Fact Check

Myth: A woman’s right to choose is already guaranteed in New York State.
Fact: Clinics that provide abortion services currently operate throughout New York State through federal, not state,  regulations.  New York State law has not been updated since Roe v. Wade was decided, so many aspects of the NYS law have been unenforceable since 1973.  In fact, current NYS law classifies abortion as a criminal offense, rather than a health matter.  The RHA modifies these clauses to bring New York State in line with federal protections and to positively state that New York supports a woman’s right to choose.

Myth: Under the Reproductive Health Act, women can seek abortions without any regulations or restrictions during a nine month pregnancy.
Fact: The RHA is aligned with Roe v. Wade.  In practice, this means that abortions are permitted under the RHA until a fetus reaches viability (at 24 weeks) and thereafter if the woman’s life is endangered.  Rather than rewriting the rules or coercing women to seek abortions, the RHA reaffirms that the decision to have an abortion should be considered a private medical decision of the woman and her doctor.  The inherient interest to protect life is reinforced by the RHA’s specification that, “in the case of an abortion performed after a fetus is considered viable, the procedure may be delayed for the arrival of a second physician to take charge of a live birth,” if the delay will not jeopardize the woman’s life or health.

Myth: By removing abortions from the Criminal code, New Yorkers are disempowered from seeking criminal damages for any acts associated with abortions.
Fact: The removal of abortions from the criminal code will have no real legal effects as New York’s  law has been unenforceable since abortions were legalized at the federal level.   Yet, the RHA reaffirms existing legal provisions that permit recourse to be sought if the termination of pregnancy jeopardizes the woman’s health or is involuntary.  These guarantees are based on privacy rights that protect women from malpractice and from undergoing unwanted medical procedures.  Practitioners can be subject to professional sanctions, civil liability, or criminal prosecution should their actions in the performance of an abortion overstep the regulations of their conduct.  Additionally, assaults that result in the termination of pregnancy remain criminally liable.

Myth: Under the Reproductive Health Act, anyone can perform an abortion.
Fact: The RHA reiterates that sanctions will continue to be applied “if an unlicensed person performs an abortion,  makes a viability determination, or holds himself or herself out as being able to do so.”  Individuals who act as abortion providers without the necessary professional licenses and education  may be prosecuted, like any other unlicensed medical professional, for the unauthorized practice of a profession, a class E felony.

Myth: The Reproductive Health Act would prohibit any health care providers from declining to provide abortions.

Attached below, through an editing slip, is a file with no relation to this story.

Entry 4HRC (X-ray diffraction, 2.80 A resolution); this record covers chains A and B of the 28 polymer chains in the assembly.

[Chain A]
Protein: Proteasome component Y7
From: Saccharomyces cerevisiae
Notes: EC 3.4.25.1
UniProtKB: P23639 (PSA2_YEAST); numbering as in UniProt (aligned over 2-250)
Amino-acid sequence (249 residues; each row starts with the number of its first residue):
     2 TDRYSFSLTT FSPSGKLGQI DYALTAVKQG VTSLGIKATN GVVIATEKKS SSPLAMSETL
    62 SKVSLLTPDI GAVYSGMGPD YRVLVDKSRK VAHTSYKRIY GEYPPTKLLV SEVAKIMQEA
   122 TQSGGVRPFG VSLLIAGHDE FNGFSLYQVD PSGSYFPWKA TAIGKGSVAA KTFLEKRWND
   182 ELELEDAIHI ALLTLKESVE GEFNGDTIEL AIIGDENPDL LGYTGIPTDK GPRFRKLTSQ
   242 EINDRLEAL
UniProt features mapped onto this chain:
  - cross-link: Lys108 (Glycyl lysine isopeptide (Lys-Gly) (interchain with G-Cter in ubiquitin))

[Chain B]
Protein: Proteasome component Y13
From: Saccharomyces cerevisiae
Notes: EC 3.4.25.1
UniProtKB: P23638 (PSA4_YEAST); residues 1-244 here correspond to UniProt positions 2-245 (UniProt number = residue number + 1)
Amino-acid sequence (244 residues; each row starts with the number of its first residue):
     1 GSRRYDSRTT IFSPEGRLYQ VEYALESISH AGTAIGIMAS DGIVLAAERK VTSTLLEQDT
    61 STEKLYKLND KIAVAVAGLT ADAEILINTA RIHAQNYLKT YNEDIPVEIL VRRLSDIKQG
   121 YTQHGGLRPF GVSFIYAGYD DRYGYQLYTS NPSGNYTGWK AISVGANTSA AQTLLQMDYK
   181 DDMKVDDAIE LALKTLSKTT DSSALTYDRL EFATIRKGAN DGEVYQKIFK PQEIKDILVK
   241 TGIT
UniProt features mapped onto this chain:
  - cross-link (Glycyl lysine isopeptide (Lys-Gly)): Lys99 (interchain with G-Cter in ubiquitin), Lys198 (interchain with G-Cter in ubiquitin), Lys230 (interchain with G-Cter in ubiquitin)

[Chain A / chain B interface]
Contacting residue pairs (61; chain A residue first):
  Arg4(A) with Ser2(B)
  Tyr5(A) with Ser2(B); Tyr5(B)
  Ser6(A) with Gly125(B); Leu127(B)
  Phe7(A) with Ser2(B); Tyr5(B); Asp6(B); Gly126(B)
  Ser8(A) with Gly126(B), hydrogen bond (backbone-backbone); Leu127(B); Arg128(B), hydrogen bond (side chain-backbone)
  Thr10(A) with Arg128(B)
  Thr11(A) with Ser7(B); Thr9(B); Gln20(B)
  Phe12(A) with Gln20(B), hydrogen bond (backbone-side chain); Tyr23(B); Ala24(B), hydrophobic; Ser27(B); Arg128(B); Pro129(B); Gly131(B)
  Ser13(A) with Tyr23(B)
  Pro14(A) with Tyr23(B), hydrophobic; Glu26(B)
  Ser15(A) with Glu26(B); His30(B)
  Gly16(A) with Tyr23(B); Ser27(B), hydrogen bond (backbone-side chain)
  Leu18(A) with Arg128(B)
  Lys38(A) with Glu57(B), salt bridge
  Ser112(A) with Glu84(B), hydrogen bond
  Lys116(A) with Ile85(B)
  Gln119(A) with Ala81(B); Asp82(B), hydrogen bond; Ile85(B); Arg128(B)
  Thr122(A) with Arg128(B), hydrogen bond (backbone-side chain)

Fact: The Reproductive Health Act maintains the existing conscience protections in New York State and federal law.  These guidelines allow individuals and health care facilities to refuse to provide or pay for abortions if they have religious or moral objections.

Myth: The Reproductive Health Act eliminates informed-consent requirements for pregnant women.
Fact: This legislation does not adjust existing requirements for informed-consent.  In fact, RHA reiterates that the consent of the pregnant woman must be received by the acting duly licensed physician before any medical services are rendered, including abortions.

Myth: The Reproductive Health Act will be costly to New York taxpayers.
Fact:  This bill is anticipated to have no fiscal implication as its focus is on bringing NYS law in line with present federal interpretations of the U.S. Constitution.

Myth: The Reproductive Health Act is only concerned with amending regulations on abortions.
Fact: The RHA includes clauses which prohibit discriminating against the exercise of reproductive  rights in the provision of benefits, of facilities, of services, and of information.  Additionally, this legislation conforms to federal regulations for the sale and distribution of contraceptives to minors under the age of sixteen.  This entails that minors may receive non-prescription contraceptives without the consent of a parent or guardian.

Myth: The clauses in the Reproductive Health Act providing for contraception to be distributed without parental consent encourage minors to engage in sex.
Fact: Current education law prohibits “the sale and distribution of contraceptives to minors under the age of sixteen, requires the sale of contraceptives to person who are sixteen or over may be authorized only by a licensed pharmacist, and prohibits the advertisement or display of contraceptives.”  The RHA eliminates this statute as it has been completely unenforceable since it, as applied to non-prescription contraceptives, was found unconstitutional by the United States Supreme Court in 1977.  This means that the processes by which minors can receive contraception are unchanged by this legislation.

Myth: The Reproductive Health Act is unnecessary as the privacy rights protections guaranteed by Roe v. Wade are sufficient to ensure a woman’s right to choose.
Fact: Seven other states have already implemented similar legislation since Roe v. Wade was decided.  Since 1973, over 450 bills have been enacted by states across the country to ban or restrict abortion.  Some of these pose direct challenges to Roe v. Wade.  Should one of these challenges overturn Roe v. Wade in the Supreme Court, the expansive rights and protections enjoyed by New Yorkers today would be significantly constrained.  

Resources with more information about the Reproductive Health Act :